Stockholm, Oct : Peter W. Higgs of Britain and Francois Englert of Belgium were jointly awarded the Nobel Prize in Physics 2013 for the theory of how particles acquire mass.
The Royal Swedish Academy of Sciences cited the two scientists ‘for the theoretical discovery of a mechanism that contributes to our understanding of the origin of mass of subatomic particles, and which recently was confirmed through the discovery of the predicted fundamental particle, by the ATLAS and CMS experiments at CERN’s Large Hadron Collider’.
In 1964, they proposed the theory independently of each other (Englert together with his now deceased colleague Robert Brout). In 2012, their ideas were confirmed by the discovery of a so-called Higgs particle at the CERN laboratory outside Geneva in Switzerland.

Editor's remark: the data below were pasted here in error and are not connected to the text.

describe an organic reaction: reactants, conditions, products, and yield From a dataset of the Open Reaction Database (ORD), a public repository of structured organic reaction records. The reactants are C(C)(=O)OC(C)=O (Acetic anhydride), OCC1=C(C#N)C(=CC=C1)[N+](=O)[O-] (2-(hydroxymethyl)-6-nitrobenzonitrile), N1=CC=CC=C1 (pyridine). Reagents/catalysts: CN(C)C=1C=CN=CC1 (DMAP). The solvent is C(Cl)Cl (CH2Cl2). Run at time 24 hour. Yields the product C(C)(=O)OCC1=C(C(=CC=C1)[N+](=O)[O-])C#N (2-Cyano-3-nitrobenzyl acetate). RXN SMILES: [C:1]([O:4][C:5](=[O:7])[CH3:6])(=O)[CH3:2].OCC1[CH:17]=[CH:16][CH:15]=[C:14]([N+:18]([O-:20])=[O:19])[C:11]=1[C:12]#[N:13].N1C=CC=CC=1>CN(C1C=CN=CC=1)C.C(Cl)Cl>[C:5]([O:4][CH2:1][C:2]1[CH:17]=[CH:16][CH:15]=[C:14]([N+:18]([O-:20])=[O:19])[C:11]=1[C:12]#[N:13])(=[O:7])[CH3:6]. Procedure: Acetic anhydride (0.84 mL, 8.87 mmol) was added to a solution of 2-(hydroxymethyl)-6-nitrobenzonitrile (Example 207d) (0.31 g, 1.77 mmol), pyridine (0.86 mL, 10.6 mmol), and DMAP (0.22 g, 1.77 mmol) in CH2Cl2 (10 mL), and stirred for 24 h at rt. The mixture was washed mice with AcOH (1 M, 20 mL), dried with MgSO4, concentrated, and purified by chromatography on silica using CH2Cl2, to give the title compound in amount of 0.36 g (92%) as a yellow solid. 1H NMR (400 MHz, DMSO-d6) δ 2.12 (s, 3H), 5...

The awarded theory is a central part of the Standard Model of particle physics that describes how the world is constructed.
The entire Standard Model also rests on the existence of a special kind of particle- the Higgs particle.
This particle originates from an invisible field that fills up all space. Even when the universe seems empty this field is there. Without it, we would not exist, because it is from contact with the field that particles acquire mass. The theory proposed by Englert and Higgs describes this process.
On 4 July last year, at the CERN laboratory for particle physics, the theory was confirmed by the discovery of a Higgs particle.
CERN’s particle collider, LHC (Large Hadron Collider), is probably the largest and the most complex machine ever constructed by humans. Two research groups of some 3,000 scientists each, ATLAS and CMS, managed to extract the Higgs particle from billions of particle collisions in the LHC.
Francois Englert is Professor emeritus at Universite Libre de Bruxelles in Brussels, while Peter W. Higgs is Professor emeritus at University of Edinburgh, UK. (ANI)